“The decision made by Federal Highways is a critical one. Mountaintop removal coal mining has had a devastating impact on communities in southwest Virginia, and now the state will be required to examine this road fully before spending our tax dollars on a deal that only helps coal companies rather than the community,” said Kate Rooth, campaign director with Appalachian Voices. “Now, local business owners, landowners, and citizens whose clean drinking water would be impacted can help VDOT design a project to truly benefit Central Appalachia.”

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Justice to Jim Justice! First Petition Delivery

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Southern Appalachian Mountain Stewards and supporters from across the region deliver over 300 petitions asking Jim Justice to clean up his act.

SAMS hand delivered a set of 300 petitions on Wednesday, gathered since launching their website, www.JusticetoJustice.com, in May. SAMS members were joined by residents of three other states where Jim Justice subsidiaries are impacting water quality and public health; West Virginia, Kentucky and Tennessee.

 

“This is our first petition delivery, and we’ll continue to take action until we get a clear commitment from Jim Justice . We want to be  sure that he’s ready to be a good neighbor to these towns whose work and resources have contributed to his growing wealth. He pockets the profits while these communities are left to deal with the consequences.” said Gabby Gillespie, campaign coordinator with SAMS.

 

SAMS launched the Justice to Justice campaign in early May, which demands that the coal baron cleans up his mess, pays off his debts, and stops poisoning water. In April, SAMS sent a letter requesting a meeting with Mr. Justice to address impacts to downstream communities by companies owned by him. Still a meeting has not been granted, after citizens hand delivered a letter to Southern Coal’s Roanoke offices, the parent company of A&G requesting a meeting to the Southern Coal Headquarters in Roanoke, VA.

 

“Jim Justice is acting like a deadbeat billionaire, not paying his contractors, not paying regulatory fines, and leaving us with the long term costs of sloppy reclamation on blasted mountains,” said Jane Branham, Vice President of SAMS. “We’re calling on him to remember the communities who’ve given him so much wealth, and to commit to cleaning up his act”.

 

SAMS has begun to gather petitions in support of their demands and delivered a first batch this morning to the corporate office of A&G in Wise, VA. In conjunction with citizens groups across the region they plan to use public scrutiny, permit research and citizen oversight of mining operations to bring J. Justice to the table to discuss their demands. The petition states: We call on Jim Justice to act like the good neighbor he claims to be, and commit to supporting a bright, healthy future, a diverse economy, and fair treatment of workers across Central Appalachia.

 

The Justice to Justice campaign also calls on customers of Justice affiliated companies, contractors working with him, and other institutions associated with Jim Justice to boycott his operations until he commits to ending the destruction of our communities and cleans up his messes.
SAMS is encouraging people who have been affected by Jim Justice’s operations to share their stories, anonymously or not, at www.JusticeToJustice.com. The website is also a hub for learning about Justice subsidiaries and the costs he’s leaving coalfield communities to bear.

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Groups Seek Protection of Virginia Waterways from Mining Pollution

Today, citizen and environmental groups filed suit in federal court arguing that four mines owned by the Red River Coal Company are violating legal pollution levels. The state of Virginia previously determined that the South Fork Pound River, which receives the pollution from these mines, does not adequately support aquatic life. To protect the streams, Virginia imposed a “Total Maximum Daily Load” (TMDL) for mining pollutants that harm aquatic life including total dissolved solids and total suspended solids. The groups found that Red River is violating the conditions in its mines’ permits that require compliance with the TMDL.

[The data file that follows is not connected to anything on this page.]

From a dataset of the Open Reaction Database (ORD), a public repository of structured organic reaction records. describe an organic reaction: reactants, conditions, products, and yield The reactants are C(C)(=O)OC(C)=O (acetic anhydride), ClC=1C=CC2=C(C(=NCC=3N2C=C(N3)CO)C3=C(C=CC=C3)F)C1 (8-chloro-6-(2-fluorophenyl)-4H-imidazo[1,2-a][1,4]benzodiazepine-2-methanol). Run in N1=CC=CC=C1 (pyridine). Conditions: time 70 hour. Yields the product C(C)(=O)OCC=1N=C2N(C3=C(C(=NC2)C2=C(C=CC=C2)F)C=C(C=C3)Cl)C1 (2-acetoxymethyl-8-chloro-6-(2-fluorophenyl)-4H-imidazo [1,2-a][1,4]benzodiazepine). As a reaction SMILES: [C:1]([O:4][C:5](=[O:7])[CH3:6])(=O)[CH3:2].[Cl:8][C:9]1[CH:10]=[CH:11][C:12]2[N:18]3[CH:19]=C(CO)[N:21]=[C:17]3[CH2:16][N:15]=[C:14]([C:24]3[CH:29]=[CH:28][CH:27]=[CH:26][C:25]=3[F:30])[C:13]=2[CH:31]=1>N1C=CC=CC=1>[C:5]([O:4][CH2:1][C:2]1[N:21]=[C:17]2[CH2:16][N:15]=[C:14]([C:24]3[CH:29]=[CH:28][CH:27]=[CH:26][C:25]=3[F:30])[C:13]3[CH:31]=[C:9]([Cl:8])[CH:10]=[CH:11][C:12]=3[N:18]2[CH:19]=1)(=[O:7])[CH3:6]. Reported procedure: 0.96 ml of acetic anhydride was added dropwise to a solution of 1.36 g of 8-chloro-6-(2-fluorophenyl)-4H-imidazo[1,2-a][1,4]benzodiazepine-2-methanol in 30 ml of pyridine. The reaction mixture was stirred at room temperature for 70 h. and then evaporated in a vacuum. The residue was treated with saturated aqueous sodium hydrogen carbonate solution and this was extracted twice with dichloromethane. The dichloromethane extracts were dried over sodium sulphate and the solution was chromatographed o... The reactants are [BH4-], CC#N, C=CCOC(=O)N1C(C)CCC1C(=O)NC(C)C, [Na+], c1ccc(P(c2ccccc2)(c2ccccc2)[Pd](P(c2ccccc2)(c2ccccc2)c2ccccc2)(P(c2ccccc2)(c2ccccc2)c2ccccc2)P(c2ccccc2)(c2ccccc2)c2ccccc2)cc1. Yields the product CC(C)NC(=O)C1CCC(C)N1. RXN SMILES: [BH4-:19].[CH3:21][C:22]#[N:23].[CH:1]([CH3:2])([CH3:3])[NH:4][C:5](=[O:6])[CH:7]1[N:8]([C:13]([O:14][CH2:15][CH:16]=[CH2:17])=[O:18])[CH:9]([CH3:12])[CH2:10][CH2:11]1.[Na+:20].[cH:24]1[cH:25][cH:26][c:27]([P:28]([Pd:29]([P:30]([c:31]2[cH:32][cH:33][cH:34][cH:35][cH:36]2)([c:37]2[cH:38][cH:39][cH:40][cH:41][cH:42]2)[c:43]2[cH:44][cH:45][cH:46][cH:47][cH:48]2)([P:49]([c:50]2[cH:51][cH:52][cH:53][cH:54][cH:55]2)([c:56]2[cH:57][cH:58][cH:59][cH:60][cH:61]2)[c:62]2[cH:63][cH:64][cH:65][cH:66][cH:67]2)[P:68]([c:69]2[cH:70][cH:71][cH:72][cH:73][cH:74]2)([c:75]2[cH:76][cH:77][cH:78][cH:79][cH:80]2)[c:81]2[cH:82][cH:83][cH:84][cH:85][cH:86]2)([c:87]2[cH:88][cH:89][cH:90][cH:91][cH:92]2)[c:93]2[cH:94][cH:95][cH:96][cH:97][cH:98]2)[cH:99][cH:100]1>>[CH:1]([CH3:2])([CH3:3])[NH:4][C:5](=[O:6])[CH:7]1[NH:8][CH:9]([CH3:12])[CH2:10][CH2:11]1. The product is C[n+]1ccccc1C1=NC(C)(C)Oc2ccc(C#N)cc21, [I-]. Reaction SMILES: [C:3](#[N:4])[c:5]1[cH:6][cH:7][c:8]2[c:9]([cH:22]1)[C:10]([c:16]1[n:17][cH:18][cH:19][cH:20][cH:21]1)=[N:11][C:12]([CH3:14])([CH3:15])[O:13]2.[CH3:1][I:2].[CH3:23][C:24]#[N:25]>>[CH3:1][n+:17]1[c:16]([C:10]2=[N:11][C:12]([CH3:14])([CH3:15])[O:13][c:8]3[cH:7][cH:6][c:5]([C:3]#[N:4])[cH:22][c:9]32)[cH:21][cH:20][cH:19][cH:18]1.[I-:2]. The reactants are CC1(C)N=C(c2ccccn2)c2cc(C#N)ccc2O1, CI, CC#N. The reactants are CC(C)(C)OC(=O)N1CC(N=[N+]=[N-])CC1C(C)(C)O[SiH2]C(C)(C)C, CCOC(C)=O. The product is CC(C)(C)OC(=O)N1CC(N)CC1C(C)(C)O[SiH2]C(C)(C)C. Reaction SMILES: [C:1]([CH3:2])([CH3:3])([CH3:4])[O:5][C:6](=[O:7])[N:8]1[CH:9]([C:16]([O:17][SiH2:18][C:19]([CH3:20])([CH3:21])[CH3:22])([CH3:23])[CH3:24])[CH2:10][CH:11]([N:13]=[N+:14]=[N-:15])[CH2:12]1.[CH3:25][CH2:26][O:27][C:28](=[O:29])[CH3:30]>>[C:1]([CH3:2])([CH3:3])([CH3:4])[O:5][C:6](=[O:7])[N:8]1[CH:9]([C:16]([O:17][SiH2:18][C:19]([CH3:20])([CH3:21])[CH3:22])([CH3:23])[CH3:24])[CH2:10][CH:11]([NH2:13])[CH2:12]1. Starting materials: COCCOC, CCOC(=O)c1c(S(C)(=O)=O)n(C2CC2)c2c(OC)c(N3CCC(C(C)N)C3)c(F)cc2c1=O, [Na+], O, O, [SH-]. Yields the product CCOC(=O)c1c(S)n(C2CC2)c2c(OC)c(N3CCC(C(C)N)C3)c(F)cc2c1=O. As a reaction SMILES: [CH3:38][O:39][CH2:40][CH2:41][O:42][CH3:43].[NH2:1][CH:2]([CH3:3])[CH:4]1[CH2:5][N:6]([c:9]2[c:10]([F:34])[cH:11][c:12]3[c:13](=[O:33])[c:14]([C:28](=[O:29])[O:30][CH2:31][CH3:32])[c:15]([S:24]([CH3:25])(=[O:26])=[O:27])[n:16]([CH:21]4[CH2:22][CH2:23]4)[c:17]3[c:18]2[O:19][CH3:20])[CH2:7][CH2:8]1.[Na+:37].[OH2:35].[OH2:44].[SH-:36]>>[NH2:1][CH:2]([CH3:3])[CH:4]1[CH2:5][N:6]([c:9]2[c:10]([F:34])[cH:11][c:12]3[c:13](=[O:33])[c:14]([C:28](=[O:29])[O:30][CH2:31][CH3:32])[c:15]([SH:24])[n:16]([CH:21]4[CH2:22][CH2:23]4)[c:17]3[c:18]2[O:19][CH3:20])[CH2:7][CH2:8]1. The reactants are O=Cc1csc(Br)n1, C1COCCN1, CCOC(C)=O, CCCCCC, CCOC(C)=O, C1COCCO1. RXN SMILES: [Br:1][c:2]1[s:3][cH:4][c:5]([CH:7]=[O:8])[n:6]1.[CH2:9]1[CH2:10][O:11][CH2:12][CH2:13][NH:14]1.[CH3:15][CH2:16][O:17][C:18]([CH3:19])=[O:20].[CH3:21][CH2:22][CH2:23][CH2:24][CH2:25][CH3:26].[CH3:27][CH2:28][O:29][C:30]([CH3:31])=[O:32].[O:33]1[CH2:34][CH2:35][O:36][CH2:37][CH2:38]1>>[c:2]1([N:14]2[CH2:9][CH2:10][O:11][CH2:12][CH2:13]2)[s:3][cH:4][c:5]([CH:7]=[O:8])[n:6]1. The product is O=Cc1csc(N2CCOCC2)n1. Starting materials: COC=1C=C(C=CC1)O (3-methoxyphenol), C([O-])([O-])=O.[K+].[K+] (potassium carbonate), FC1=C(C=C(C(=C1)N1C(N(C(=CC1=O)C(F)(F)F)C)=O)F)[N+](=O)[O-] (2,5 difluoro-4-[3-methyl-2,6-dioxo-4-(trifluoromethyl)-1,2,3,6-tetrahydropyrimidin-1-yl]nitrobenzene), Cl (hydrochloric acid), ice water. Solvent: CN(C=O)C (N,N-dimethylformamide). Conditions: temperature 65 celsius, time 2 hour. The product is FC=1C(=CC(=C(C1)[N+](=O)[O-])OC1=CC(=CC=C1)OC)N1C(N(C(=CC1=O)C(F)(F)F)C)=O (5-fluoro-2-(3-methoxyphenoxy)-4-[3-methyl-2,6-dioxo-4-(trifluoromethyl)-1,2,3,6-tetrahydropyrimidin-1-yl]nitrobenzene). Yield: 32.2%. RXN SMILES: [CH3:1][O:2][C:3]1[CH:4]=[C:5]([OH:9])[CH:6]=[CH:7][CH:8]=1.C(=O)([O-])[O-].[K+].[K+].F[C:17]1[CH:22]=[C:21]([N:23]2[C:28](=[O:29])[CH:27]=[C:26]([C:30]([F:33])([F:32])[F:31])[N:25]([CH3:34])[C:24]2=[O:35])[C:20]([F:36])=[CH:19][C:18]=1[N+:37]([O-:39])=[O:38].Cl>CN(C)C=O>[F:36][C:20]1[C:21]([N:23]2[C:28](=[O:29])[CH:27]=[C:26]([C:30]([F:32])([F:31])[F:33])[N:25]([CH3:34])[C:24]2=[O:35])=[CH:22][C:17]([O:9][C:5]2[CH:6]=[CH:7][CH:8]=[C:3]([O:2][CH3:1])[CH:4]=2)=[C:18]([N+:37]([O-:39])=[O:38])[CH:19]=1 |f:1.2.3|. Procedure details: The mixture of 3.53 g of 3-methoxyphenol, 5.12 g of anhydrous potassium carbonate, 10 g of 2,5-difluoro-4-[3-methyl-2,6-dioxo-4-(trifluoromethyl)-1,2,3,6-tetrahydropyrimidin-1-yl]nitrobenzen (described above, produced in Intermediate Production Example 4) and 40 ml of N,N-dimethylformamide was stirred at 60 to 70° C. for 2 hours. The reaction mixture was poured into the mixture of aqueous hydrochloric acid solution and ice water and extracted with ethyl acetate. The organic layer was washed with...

“These mountain streams in southwest Virginia were once known for their purity and served as a habitat for diverse species of aquatic life, but mining pollution’s changed that,” said Jane Branham of Southern Appalachian Mountain Stewards. “It is shameful that citizens must take action to address this issue, but with the failure of the Department of Mines, Minerals, and Energy to oversee and enforce laws that protect our waterways, we are left with no other choice.”

“This case highlights the failure of state regulators to stop the damaging pollution from mountaintop removal mines in our state, even after they’ve recognized the harm that pollution is causing,” said Glen Besa, Virginia Director of the Sierra Club. “Coal companies cannot police themselves and the Department of Mines, Minerals, and Energy is no help, so we feel compelled to take action in order to protect our precious streams and rivers from mining pollution.”

TMDL’s are essentially the last line of defense against mountaintop removal mining pollution. Mountaintop removal mines generate high levels of total dissolved solids, which is often measured as conductivity. The U.S. Environmental Protection Agency has conducted scientific studies that found “high levels of conductivity, dissolved solids, and sulfates are a primary cause of water quality impairments” downstream from valley fills and other mining operations.

“Every coal mine in Virginia has to get a state permit that limits the pollution it is allowed to release, but still, many streams below these mines are unsafe to fish in or swim in,” said Eric Chance, water quality specialist for Appalachian Voices. “Unfortunately, it takes lawsuits like this one to get the Department of Mines, Minerals, and Energy to do its job and enforce existing laws that were created to protect the health of people and streams.”